Before Project SAVE, prosecutors’ options for managing an addictions-related offender — incarceration, community service, financial penalties — were limited, Audino said.

CCPO Deputy Section Chief Greg Audino Greg Audino. Credit: Matt Skoufalos.

Referring someone for addictions treatment services is about “giving them hope when they had none, showing them purpose when they didn’t believe they had one, and getting them to believe in themselves when they never thought it was possible.

“To punish a life is one thing, but to help save a life, that’s something absolutely beautiful,” he said.

“It helps turn offenders back into productive members of society. It brings families back together.

“It gives parents back the children they thought were gone forever,” Audino said. “It makes neighborhoods safer because those who terrorized them are now making amends.”

The program has demonstrated its utility as a powerful tool, not only for deferring people battling addictions from a criminal justice system that can’t address their disease, but also in helping identify other co-occurring underlying mental health conditions with which they might struggle, said Colleen Snow, Assistant Director of the Camden County Office of Mental Health and Addiction, and a former Project SAVE director.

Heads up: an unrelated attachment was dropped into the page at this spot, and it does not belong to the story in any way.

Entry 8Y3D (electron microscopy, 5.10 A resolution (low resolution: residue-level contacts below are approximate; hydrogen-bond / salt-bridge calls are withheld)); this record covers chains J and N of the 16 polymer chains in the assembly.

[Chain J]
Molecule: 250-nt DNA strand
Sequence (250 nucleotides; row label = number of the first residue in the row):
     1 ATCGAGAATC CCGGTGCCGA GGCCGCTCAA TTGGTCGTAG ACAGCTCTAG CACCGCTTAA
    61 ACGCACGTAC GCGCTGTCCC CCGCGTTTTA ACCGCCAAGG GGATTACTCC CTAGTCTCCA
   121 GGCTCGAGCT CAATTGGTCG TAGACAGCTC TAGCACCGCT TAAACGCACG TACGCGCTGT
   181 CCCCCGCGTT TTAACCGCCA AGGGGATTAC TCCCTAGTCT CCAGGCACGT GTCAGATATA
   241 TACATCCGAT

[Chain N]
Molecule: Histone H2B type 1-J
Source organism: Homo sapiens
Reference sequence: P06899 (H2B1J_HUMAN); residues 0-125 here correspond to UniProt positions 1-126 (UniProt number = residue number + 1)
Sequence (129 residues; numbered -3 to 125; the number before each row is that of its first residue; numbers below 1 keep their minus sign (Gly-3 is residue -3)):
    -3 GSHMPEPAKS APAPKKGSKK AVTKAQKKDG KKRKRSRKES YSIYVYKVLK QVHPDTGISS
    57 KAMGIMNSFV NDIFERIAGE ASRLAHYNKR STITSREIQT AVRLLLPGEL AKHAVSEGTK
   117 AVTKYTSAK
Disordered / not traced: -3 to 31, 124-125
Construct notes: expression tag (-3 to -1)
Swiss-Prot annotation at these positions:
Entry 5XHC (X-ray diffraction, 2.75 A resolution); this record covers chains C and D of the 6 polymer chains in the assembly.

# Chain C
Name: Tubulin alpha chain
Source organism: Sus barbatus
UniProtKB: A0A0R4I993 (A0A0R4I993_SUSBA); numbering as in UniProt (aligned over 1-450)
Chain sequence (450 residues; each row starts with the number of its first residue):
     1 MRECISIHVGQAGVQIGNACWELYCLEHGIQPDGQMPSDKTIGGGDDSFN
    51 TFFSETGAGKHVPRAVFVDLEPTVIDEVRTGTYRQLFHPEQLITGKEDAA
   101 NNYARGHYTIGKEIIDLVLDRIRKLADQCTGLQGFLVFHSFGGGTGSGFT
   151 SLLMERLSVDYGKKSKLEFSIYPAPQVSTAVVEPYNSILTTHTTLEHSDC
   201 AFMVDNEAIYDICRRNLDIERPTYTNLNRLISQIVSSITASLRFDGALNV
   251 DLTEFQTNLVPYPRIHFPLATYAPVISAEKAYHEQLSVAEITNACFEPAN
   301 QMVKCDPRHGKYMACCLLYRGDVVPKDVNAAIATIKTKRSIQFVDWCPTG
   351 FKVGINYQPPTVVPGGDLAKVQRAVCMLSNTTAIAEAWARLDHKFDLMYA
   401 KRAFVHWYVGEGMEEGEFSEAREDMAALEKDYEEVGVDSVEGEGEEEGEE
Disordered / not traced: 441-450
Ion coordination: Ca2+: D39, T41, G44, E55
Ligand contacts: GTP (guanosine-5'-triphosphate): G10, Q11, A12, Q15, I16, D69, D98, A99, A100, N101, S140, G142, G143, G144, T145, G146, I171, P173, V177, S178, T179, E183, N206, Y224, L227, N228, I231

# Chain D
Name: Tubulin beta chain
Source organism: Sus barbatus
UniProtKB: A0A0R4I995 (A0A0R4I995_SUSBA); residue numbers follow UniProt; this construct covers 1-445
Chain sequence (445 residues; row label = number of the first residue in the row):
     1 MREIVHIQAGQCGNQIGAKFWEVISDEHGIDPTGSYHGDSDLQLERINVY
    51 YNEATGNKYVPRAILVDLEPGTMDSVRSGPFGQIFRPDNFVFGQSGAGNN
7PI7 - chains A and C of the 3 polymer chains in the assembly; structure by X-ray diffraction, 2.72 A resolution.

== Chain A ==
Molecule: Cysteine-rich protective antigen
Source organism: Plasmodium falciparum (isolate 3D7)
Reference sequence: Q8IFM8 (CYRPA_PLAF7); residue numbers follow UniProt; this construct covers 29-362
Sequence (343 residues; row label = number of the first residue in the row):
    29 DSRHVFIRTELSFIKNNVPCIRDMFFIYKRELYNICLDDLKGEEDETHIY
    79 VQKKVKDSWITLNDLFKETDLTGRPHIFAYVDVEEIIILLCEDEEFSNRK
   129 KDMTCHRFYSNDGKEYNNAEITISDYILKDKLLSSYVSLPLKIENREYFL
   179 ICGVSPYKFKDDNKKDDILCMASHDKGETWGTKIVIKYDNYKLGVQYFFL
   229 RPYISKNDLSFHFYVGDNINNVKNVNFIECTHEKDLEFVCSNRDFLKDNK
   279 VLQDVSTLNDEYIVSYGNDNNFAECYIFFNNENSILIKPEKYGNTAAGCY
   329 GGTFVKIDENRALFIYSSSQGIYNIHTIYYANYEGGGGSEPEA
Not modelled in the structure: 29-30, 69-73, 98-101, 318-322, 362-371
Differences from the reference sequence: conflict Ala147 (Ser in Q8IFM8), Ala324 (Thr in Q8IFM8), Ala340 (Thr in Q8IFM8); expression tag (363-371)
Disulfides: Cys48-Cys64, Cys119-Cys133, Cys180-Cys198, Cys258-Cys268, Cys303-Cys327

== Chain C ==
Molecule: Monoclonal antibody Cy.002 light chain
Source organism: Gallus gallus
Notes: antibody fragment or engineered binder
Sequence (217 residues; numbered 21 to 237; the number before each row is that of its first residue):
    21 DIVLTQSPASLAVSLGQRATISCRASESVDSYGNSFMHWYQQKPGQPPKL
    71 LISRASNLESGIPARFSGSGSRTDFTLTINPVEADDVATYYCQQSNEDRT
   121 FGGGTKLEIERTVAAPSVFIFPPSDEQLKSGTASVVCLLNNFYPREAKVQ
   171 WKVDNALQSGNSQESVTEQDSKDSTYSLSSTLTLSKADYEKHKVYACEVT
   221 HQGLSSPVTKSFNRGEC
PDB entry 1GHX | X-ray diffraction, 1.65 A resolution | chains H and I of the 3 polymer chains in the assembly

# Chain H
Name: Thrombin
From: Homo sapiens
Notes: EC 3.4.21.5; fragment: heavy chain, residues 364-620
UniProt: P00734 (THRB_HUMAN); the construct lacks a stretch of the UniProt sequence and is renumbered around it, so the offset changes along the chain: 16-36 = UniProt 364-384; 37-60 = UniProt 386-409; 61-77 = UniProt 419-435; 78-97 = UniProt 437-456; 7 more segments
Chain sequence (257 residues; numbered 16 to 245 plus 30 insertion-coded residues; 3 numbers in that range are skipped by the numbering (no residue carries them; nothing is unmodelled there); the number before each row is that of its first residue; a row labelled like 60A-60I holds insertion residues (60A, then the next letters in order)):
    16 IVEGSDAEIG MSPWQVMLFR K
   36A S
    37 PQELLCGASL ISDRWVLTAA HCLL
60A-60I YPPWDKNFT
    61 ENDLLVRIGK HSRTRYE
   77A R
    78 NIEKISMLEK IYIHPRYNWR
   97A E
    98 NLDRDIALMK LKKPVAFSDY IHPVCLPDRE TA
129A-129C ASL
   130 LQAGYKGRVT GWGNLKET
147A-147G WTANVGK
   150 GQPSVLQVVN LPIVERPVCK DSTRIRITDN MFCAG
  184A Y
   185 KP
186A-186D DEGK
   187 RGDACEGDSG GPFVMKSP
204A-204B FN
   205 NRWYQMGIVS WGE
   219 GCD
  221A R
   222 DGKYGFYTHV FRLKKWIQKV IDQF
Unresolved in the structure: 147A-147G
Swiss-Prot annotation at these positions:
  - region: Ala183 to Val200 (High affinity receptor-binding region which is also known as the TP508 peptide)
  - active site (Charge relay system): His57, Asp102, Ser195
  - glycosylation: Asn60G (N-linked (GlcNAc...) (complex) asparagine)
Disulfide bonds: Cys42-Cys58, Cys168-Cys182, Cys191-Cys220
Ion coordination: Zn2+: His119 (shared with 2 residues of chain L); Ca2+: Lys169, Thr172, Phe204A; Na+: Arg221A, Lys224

In 2024, Camden County will spend $350,000 on the initiative, which includes some aid from higher levels of government as well as funding New Jersey received in national opioid settlements.

Colleen Snow, Ass’t. Dir., Camden County Office of Mental Health and Addiction. Credit: Matt Skoufalos.

Since its inception, Project SAVE funding has been expanded to include $100,000 annually for dedicated mental health services.

Those dollars help people referred for addictions treatment to get any other underlying behavioral issues diagnosed.

Snow described that as the county government having a “vision is to bring everyone who’s needed to the table,” especially since those enrolled in Project SAVE report a high incidence of mental health issues in their medical histories.

“You don’t just have one diagnosis,” Snow said.

“If your primary is substance use disorder, it’s highly likely that you have a secondary diagnosis of mental health.”

Once people are referred to the program, that mental health component can facilitate their treatment needs in a variety of settings, as well as referrals for wraparound services, Snow said.

These may include outpatient services, mental health counseling, partial hospitalization programs (PHP), residential inpatient treatment, medication-assisted treatment (MAT), sober living facilities, detoxification centers, and sub-acute withdrawal centers.

Felicia testifies about her experiences with Project SAVE. Credit: Matt Skoufalos.

The most moving testimonial of the day came from Felicia, a Camden County employee who spoke about how much her life has changed five years into her long-term recovery.

After her third DUI, she described being in the courtroom, consumed by the fear of not being able to glimpse a future for herself. Project SAVE gave her an opportunity to change that.

“My daughter has her mother,” she said. “I’m present; I’m here, I’m dependable. I’m back to being my mom’s daughter.

“I’m all the things I wasn’t when I was in my mess,” Felicia continued. “I wouldn’t be who I am today without that program.”